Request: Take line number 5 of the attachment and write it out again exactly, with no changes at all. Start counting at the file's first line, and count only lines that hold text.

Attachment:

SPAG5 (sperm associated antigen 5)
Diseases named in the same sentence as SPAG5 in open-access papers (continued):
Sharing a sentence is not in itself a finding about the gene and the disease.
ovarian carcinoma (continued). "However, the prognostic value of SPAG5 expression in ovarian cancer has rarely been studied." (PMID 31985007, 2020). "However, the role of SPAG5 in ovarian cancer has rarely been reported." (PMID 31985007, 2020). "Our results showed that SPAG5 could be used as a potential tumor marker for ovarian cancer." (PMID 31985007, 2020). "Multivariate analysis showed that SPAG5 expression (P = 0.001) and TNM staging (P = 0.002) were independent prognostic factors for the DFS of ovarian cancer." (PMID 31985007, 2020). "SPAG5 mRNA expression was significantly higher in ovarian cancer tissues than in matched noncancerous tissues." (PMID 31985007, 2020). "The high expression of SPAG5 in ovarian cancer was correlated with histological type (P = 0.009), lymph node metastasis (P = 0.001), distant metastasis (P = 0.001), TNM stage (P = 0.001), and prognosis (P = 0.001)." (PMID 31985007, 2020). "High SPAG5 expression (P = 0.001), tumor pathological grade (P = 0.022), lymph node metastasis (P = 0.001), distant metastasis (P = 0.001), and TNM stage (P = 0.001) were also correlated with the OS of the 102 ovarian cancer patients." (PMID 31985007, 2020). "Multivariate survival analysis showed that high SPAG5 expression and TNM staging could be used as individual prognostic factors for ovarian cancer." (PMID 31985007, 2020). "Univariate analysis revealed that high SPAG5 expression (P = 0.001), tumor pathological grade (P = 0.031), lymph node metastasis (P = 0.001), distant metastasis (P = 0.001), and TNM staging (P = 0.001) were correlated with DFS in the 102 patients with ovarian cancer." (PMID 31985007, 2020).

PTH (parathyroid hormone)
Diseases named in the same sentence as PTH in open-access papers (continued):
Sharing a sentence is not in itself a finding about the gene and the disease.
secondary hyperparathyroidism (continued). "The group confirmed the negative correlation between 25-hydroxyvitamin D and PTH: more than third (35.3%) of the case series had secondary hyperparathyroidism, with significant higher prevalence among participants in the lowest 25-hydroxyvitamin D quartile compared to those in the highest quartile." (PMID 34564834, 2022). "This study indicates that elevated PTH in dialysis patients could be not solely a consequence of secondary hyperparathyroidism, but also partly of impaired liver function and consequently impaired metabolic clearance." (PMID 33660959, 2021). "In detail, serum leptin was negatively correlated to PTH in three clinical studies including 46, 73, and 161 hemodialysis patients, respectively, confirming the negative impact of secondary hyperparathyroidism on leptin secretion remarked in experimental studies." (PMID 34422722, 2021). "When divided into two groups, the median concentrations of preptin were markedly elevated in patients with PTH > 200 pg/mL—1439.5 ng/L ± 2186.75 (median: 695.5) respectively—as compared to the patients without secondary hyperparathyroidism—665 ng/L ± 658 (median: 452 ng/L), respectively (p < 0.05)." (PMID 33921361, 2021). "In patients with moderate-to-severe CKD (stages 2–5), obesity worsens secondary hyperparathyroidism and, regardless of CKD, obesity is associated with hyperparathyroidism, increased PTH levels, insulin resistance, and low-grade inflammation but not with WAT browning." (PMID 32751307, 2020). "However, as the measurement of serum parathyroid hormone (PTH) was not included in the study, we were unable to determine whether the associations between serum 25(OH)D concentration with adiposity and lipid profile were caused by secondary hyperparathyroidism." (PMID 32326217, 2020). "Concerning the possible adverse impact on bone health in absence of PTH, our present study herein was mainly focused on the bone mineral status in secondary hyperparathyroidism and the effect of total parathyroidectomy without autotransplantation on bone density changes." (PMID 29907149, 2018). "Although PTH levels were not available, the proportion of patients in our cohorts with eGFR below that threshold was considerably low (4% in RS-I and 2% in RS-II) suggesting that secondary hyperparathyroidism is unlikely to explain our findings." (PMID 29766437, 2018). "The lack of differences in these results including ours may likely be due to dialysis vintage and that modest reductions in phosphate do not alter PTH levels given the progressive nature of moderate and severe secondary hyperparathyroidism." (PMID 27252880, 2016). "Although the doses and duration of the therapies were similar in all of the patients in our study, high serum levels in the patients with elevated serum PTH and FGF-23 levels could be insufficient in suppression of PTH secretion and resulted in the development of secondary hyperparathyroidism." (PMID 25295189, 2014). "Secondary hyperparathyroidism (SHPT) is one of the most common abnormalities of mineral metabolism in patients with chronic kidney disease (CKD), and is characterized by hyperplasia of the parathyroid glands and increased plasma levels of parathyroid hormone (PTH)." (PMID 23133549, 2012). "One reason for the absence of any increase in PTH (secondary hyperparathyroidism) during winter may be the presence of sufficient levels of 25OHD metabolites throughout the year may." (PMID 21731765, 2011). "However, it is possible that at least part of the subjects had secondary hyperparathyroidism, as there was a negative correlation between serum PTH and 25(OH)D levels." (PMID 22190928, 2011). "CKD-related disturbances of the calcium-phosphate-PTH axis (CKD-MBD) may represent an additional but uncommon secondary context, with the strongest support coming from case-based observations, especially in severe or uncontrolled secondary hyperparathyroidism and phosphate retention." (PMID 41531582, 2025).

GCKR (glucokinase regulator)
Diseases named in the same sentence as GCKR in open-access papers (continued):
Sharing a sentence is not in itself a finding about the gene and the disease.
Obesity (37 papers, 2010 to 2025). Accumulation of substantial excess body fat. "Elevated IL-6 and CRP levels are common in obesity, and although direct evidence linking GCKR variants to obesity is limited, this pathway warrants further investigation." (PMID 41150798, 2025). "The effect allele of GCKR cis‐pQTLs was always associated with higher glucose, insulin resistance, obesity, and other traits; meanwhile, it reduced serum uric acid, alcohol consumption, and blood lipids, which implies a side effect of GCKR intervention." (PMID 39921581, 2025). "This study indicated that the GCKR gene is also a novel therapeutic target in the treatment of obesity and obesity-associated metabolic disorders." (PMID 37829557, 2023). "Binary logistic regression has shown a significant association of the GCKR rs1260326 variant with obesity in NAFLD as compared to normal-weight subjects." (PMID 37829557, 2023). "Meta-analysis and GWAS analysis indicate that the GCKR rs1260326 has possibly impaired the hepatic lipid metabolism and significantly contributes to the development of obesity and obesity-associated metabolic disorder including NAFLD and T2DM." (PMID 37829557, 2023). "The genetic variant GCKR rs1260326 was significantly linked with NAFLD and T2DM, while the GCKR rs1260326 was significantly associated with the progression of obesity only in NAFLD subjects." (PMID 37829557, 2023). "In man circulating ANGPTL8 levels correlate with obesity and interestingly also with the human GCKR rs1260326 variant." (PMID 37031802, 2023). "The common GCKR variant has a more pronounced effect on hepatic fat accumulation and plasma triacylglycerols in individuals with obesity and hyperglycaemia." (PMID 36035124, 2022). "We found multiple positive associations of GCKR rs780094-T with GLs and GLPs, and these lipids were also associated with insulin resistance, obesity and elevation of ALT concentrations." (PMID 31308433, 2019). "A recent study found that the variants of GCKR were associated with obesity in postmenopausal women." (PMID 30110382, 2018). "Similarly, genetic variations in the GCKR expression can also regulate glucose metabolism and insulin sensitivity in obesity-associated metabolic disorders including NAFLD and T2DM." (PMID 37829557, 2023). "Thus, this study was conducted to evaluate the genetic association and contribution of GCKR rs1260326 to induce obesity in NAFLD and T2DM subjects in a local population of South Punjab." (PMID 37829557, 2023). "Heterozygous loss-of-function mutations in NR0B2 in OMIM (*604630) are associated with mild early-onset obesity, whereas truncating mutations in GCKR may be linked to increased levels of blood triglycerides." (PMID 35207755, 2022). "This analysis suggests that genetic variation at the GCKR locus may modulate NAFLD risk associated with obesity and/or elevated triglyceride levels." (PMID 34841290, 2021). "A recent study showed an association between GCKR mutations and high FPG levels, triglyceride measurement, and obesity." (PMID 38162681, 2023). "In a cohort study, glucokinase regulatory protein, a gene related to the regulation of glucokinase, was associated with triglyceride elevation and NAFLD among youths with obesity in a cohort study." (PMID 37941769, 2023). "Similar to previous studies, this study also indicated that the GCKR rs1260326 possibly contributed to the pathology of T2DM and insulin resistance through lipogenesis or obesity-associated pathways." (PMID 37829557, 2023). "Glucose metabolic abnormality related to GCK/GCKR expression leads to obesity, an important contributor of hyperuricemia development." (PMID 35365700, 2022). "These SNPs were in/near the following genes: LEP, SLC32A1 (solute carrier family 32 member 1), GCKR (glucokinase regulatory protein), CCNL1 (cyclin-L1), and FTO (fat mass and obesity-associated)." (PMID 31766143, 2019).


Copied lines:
PTH (parathyroid hormone)